Recently staff at the Shingwauk Residential Schools Centre (SRSC) began a project to digitize a number of the stock registers, accounts books, and financial records associated with the Shingwauk Indian Residential School, which operated in Sault Ste. Marie, Ontario. The materials in this project ranged in date from 1883 to 1945, with the bulk of the records relating to the 1905 to 1930 period.
At first glance these accounts books might not seem like a prime candidate for digitization – visually they aren’t overly interesting and they have been used relatively little by researchers. Digitization takes a lot of time and effort – so why was the SRSC looking to digitize these particular records?
One of the major gaps in the SRSC’s archival records about the Shingwauk Residential School, relates to student life from 1905 to 1935. The Centre has a significant number of photographs from 1910-1920 but there is relatively little textual documentation related to this period. The accounts books and associated material are the only written records from this period and can provide insight into the food at Shingwauk, clothing worn by the students, farming practices, and other parts of daily student life.
One of the unexpected results of this project was coming across a book that, from the outside, appeared to be a “Clerk’s Fee Book” (pictured above). When Madison Bifano, the SRSC archival assistant, was preparing the book for digitization she realized that this accounts book had been re-purposed as a student register. It contained names of students and information about their weekly attendance at Shingwauk from 1930 to 1941. In some sections the book also divides students into class groupings and lists the teachers for each class, providing additional information about school structure at Shingwauk. The student’s names captured in this book fill a significant gap in the Shingwauk Residential School records and this book is the only record in the SRSC’s holding which explicitly lists Shingwauk students for the 1930s.
This book also contains some mysteries which staff are still trying to decipher. For example, the dated columns within the register pages feature a range of notations including: horizontal marks, vertical marks, plus symbols, and the letter ‘s’. There’s no corresponding legend to indicate what these different notations might mean in relation to student attendance. A logical assumption might be that ‘s’ denotes sick, but staff are still looking into possibilities for the other notes.
The discovery of this register has triggered a number of conversations within the SRSC office around the reuse of paper, multi-purpose books, and the ethics of finding new archival information.
People have been reusing old materials and scrap paper for centuries. This reuse has often been connected to a desire to save on the costs of paper. Example of paper conservation can be seen in the practice of cross-writing or cross-hatching. Crossed letters (example below) are papers that have been written on twice, one in the standard left-to-right manner and a second time with the paper turned 90 degrees and additional writing added on top of the original.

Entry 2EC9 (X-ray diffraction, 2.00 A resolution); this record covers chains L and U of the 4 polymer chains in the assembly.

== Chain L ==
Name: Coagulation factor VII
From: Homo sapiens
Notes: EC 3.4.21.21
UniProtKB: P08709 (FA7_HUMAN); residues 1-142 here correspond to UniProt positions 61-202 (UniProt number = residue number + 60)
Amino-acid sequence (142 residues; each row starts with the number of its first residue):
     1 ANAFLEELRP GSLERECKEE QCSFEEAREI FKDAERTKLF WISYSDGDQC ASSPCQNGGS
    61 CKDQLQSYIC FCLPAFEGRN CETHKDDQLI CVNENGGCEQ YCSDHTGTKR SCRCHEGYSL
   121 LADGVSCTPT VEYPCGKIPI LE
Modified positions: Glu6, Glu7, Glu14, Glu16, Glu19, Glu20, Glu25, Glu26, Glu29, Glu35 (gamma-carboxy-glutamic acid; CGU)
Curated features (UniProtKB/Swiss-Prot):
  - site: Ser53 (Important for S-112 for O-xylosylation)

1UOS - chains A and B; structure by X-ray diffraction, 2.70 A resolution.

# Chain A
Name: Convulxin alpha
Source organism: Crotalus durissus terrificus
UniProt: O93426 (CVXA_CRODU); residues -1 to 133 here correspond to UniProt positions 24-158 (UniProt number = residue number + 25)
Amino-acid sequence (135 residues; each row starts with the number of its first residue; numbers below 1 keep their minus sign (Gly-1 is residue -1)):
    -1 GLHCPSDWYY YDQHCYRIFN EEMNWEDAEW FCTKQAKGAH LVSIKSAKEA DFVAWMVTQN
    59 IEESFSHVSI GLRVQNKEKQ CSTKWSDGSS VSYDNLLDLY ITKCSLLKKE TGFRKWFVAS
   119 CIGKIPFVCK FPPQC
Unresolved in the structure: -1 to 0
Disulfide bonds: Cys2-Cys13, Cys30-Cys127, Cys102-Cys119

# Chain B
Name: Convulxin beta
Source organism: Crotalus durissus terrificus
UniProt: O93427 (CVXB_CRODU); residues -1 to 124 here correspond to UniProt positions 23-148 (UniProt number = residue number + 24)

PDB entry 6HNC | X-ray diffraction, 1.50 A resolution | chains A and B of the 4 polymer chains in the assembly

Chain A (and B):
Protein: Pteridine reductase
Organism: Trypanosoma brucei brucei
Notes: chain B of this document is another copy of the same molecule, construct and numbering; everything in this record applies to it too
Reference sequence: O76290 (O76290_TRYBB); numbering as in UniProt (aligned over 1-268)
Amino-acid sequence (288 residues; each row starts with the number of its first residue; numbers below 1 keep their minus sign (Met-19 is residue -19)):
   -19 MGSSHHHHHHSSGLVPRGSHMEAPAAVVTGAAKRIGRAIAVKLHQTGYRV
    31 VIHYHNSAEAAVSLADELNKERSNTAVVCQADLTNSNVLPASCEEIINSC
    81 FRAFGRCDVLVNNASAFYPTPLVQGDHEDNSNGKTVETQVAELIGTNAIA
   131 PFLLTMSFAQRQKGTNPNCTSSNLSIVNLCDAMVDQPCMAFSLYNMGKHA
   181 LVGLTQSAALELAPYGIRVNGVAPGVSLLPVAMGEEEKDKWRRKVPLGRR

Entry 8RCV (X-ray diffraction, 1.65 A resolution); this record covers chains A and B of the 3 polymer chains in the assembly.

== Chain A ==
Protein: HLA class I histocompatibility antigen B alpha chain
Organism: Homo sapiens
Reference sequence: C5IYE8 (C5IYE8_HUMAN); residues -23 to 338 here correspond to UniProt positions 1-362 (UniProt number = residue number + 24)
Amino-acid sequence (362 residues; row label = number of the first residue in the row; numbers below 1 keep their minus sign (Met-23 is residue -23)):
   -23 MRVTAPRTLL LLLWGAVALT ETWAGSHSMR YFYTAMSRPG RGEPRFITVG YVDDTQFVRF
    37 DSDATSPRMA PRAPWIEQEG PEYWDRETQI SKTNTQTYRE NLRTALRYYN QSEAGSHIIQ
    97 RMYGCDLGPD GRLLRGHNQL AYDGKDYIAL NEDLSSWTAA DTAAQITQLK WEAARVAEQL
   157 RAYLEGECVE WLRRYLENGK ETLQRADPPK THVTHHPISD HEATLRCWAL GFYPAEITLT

Paper reuse can also be seen in the re-purposing of ledgers and other business documents as personal or community books. For example, Susan B. Anthony repurposed business ledger books to create scrapbooks to document her suffrage work. Likewise, the work of Ellen Gruber Garvey in her book Writing with Scissors: American Scrapbooks from the Civil War to the Harlem Renaissance points to many examples of government issued reports and other publications being re-purposed in the 1800s as family scrapbooks.
While working with archival material at Algoma University, I have often found pages of church registers re-purposed to include parish history information and cash books used as minute books for local women’s organizations. The reuse of paper and re-purposing ledgers was a common practice for many years.
The Ethics of Unexpected Archival Material
As archivists and historians what are the ethics about using these unexpected archival finds? What happens when you find personal or confidential material in records which were believed to be relatively impersonal and labelled as unrestricted?
In the case of the Shingwauk student register information, this material is old enough that it is in the public domain — however that does not mean that making the content openly accessible is the ethical choice. The SRSC is fortunate to work closely with the Children of Shingwauk Alumni Association (CSAA), a Residential School Survivor organization, who will provide guidance on the appropriate protocols for sharing this information. This register information will be made accessible to Survivors and intergenerational survivors of Shingwauk, and a decision will be made about making this information accessible to the broader public.
For individual scholars the ethics around access and use of unexpected personally identifying archival material may be less clear. What should a historian do if they come across a set of records that should have been restricted, destroyed, or redacted? Do you tell the archival staff, even if that means you might not be able to use the material for a research project? I don’t have the answers, but I do think these are conversations that archivists and historians need to be having.
Krista McCracken (They/Them) lives and works on Robinson-Huron treaty territory, in the traditional homeland of the Anishinaabe and Métis. Krista is a Researcher/Curator at the Shingwauk Residential Schools Centre and an editor of Activehistory.ca.